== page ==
Today I got a phone call from our Resource Family Consultant (the caseworker in charge of working with foster parents to place children in their home). He was asking me about a child who was a long-term placement possibility that needed a home as soon as possible. I grabbed a pen and sheet of paper and started taking notes as he informed me of things like:
-sex of the child, age of the child, reason for removal, if the case was headed towards adoption or reunification, how often visits with the child's birth parents would be and at which DCFS office, any previous histories the family has had with DCFS, any medical or behavioral issues with the child, if there are relatives who are possible kinship placements for the child, date of the next court hearing, etc.
Sometimes when I get "the call" our RFC doesn't have a lot of information because the case is still so new or the CPS investigation is just getting started. In this particular case, our caseworker actually had quite a bit of information on hand and I only had to ask a few clarifying questions for more information. After I felt I had enough information I told him I'd get a hold of my husband to talk things over and then get back to him as soon as possible.
As soon as possible- that's the crazy thing about fostering! You volunteer to take a child into your home at a moment's notice- most of the time not knowing if this child will be staying with you for just a week until they can be placed with relatives or for several months or keeping in mind the possibility that this child could become a part of your family permanently if things don't work out with their family. No pressure, right?
I immediately called my husband, eager to pass on the information to him and get his feelings on the matter. Of course I wasn't able to get a hold of him right away which just made me more antsy! In the meantime, I was mentally planning which bedroom this child would sleep in, how I would work out carpool schedule for transporting them to their school, which days would work best for taking them to weekly visits and doctors appointments, etc.
Eventually I did get a hold of my husband and he gave me his input after I passed on what I knew about the case. I contacted our RFC with another concern/question which was answered and then talked it over once again with my husband.
An hour and five minutes after first answering the phone about a possible placement I called our RFC back and hesitantly told him "No." And I felt guilty of course- and a little let down from the previous hour's adrenaline rush and possibilities. Of course, our caseworker was fine with my answer which he needed right away so that he could move on and find another foster family.
It's not that I can't say "no" to potential foster placements- [cue Ado Annie's I'm Just A Girl Who Cain't Say No for any musical theater fans out there] it's just that sometimes it's so hard to know that there is a child out there who needs a safe and loving home and we have the room but we have to turn them away. I have said "no" before to placements for various reasons:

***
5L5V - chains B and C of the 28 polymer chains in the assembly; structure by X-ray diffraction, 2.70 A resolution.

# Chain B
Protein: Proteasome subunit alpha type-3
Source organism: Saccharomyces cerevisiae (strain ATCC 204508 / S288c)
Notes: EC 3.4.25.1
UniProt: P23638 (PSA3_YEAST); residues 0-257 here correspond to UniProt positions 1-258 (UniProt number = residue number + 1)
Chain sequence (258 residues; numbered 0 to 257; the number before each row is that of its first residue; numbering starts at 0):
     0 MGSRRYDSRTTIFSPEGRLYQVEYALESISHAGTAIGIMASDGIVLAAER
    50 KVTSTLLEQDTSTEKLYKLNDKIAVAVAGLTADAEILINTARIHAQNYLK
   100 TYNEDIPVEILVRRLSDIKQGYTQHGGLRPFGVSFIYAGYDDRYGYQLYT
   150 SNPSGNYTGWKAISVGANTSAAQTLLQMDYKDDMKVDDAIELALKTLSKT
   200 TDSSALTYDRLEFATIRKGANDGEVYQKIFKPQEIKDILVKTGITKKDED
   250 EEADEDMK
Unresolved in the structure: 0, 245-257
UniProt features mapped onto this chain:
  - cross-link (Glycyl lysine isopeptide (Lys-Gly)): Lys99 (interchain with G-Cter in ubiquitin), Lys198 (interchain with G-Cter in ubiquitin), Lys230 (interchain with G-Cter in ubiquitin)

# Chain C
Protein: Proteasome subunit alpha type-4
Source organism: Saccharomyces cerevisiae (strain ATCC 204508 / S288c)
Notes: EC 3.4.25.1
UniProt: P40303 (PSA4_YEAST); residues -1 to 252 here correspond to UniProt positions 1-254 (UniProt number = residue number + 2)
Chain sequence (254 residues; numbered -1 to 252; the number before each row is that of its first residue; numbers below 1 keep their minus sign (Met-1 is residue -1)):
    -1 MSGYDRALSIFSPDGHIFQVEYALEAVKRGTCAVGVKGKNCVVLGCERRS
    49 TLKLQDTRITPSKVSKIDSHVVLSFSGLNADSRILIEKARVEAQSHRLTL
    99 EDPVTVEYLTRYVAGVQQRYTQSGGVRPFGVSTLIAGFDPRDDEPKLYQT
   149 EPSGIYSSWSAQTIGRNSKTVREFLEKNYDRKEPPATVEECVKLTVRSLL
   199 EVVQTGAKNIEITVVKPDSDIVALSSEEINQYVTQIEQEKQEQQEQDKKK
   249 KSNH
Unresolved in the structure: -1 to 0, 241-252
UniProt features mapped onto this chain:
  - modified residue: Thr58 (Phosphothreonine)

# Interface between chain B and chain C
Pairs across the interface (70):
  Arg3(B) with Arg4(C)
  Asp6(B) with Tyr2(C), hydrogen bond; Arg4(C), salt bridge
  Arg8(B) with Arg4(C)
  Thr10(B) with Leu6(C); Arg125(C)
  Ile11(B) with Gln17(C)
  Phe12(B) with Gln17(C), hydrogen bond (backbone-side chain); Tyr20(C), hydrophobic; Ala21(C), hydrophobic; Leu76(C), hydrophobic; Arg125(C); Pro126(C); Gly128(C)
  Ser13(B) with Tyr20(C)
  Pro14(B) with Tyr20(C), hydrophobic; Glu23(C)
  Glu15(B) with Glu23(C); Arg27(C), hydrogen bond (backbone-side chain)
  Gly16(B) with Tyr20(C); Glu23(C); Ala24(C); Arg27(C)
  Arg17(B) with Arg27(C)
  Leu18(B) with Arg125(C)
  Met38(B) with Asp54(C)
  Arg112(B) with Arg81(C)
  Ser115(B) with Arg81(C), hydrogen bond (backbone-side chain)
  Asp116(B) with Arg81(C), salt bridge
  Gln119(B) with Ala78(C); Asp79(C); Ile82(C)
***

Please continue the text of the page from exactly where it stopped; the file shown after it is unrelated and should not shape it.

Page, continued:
-The timing isn't good for our family. (It's not that anytime is a necessarily "convenient" time to have a foster child placed in your home, but sometimes life can be extra hectic and adding one more major change would not be wise)
-The decision isn't unanimous. I may feel alright about saying yes to a placement, but if my husband doesn't agree then I need to respect that the same as he would respect if I said "no" even if he felt good about a placement.
-It just doesn't feel "right". This reason is hard to explain because it's not logical- it's just a gut feeling that, for whatever reason, this placement just doesn't feel right for our family.
-Sometimes we need time to focus on our own children's needs before bringing in any additional children into our home. I would hate to risk somehow neglecting or overlooking the needs or desires of my own children by focusing so much on someone else's child. What if one of my children became resentful? Most of the time our oldest daughter is just fine or even excited about the prospect of taking another foster placement but each child in a family will have differing perspectives.
-There might be a behavior in a potential foster placement that could clash with the needs or safety of our own children. Pretty self-explanatory.
So, as you can see, there are valid reasons for saying "no" to foster placements. But it still doesn't make it easier! My husband is always quick to remind me that if we say "no" there are other families available and that I can't "save them all" (his words). I also know, deep down, that saying "no" is better than saying "yes" if it could result in a disrupted placement.
Speaking of having a hard time saying "No"- I'm just curious to see if there are any other foster parents/carers out there who happen to be ISFJ's based on Myers Briggs personality inventory. If so, these traits might seem familiar: